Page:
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Becoming [Book Review]

I’m not a big fan of self-help books or life coaches. This isn’t because I don’t believe in self-development but rather that a lot of it is drivel and amped up stories of theory without any real substance or actionable insights. But I think Becoming to some degree provides a blueprint for learning to not limit your aspirations or question your suitability for success as this mental shift can set you on a path for moving beyond the parameters and low expectations with which society might try to constrain you.

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I like reading biographies and autobiographies about people who have led interesting lives and/or done great things. But sometimes I find people can shy away from discussing topics that don’t portray the subject in the best light or expose vulnerabilities and insecurities. I think to some degree it’s human nature to avoid showing your innermost self to others. That kind of openness usually requires time and intimacy.

I will say that Obama is undoubtedly a very classy woman. As a political spouse, I expected her to pull punches and present a fairly perfect facade with a lot of empty platitudes about simply working harder to get ahead. Your basic self-help drivel built on a foundation of politics. Those biased expectations were part of why I avoided reading Becoming when it was first released. There was a lot of fanfare and I expected some of the attention was a result of people, women, in particular, still dreamily idolizing the Obamas due to the current political climate. But I was pleasantly surprised to find that the book’s success was quite well deserved as Becoming is a great read.

I’ve liked Michelle Obama since the 2008 election and found a lot of her qualities that the media complained about endearing. When I picked up Becoming, I felt that I knew at least the basics of Michelle Obama’s life. Having at least this top-level view of her life, I wasn’t in any great rush to learn more about her life story and feared that I would find Becoming dry and boring. So I was pleasantly surprised when I finally decided to read the book and realized there was more to her story and that it wouldn’t be the neat and tidy narrative I assumed. Granted it’s not as explicit as some of the books that I have read and reviewed but it is fairly honest, open, and quite human.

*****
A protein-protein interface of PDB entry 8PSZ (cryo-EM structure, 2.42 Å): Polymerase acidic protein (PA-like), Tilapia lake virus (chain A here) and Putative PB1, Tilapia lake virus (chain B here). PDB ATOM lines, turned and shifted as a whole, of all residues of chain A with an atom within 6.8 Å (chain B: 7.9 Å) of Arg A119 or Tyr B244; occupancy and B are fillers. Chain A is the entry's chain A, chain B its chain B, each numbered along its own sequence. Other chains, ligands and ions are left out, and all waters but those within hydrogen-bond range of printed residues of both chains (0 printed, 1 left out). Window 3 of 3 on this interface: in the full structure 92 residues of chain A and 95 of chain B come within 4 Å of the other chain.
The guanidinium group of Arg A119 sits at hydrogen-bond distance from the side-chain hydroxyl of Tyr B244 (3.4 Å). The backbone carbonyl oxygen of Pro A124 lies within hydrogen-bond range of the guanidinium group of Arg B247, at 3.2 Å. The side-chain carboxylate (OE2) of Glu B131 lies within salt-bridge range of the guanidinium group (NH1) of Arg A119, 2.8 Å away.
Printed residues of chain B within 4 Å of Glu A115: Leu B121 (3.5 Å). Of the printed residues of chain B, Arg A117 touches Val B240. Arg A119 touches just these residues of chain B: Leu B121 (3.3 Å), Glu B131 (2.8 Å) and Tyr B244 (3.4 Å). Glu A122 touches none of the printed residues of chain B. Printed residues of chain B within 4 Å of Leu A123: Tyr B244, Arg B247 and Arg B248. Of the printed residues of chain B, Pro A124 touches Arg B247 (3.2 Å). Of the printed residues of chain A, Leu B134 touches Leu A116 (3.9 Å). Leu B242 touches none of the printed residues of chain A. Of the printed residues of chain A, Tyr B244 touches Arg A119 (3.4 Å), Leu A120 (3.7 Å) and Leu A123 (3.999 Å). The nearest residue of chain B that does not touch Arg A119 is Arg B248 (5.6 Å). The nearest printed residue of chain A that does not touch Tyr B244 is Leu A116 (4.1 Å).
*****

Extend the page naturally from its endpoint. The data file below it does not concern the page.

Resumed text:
We certainly all have our weaknesses and there are things we are insecure about whether physical, mental or otherwise. But I think people, and Black women, in particular, can find bits and pieces of themselves within Michelle Obama’s story. And with that, an inspiration for moving forward in life and your personal development even with outside forces questioning your suitability and your right to exist within a particular space or environment.

Becoming is divided into three acts. The first focuses on Michelle Robinson’s childhood in Chicago and her journey from adolescence into adulthood. Being a relatively poor Black child growing up in Chicago and eventually entering the privileged world at Princeton and a prestigious Chicago law firm. The experience of growing up in an environment that began a downward slide around the time of her birth due to the community and its people being perceived as worthy of neglect. But being saved by the solid foundation of parents who sacrificed and encouraged her to want and believe that she was capable of more than what society people who share her skin color and are from her neighborhood deserve.

“Becoming Me” was one of my favorite parts of Becoming it offered real insight into Michelle Obama’s development without politics or an agenda. Often, we see the result of people who achieved success in life without having an accompanying detailed explanation of the hard work and setbacks it took to get there. So many decisions and experiences along the way. The story of Michelle Obama shows the importance of parents being actively involved in the education of their children even before they enter school. Obama was fortunate to have a present father and mother who took an interest in her total development. How might things have differed if her father was not present and her mother didn’t have the time?

The greatest motivator is hope. Believing there is more and you’re capable of achieving it is a requirement for reaching your goals. Children need adults to inspire and encourage them rather than shoot down their dreams and burden them with hopelessness.

Imagine being a child put into a dark uninspired classroom in the basement of the school with a teacher who doesn’t care whether you’re learning or not. Kids can pick up on things like that and it affects the way they feel about themselves and their futures. Most kids are naturally inquisitive and willing to learn as long as they’re engaged. Thereby teachers must know how to teach and engage children. I don’t believe that a six or seven-year-old should be written off or cast aside as bad or hopeless. If a teacher is just a warm body and fails to engage students they will find ways to amuse themselves. Being unruly is not necessarily a sign of being unintelligent but can be a manifestation of boredom or frustration. Children, like adults, can feed off of the energy around them. Being treated like a burden and undervalued can result in low self-esteem and not valuing yourself.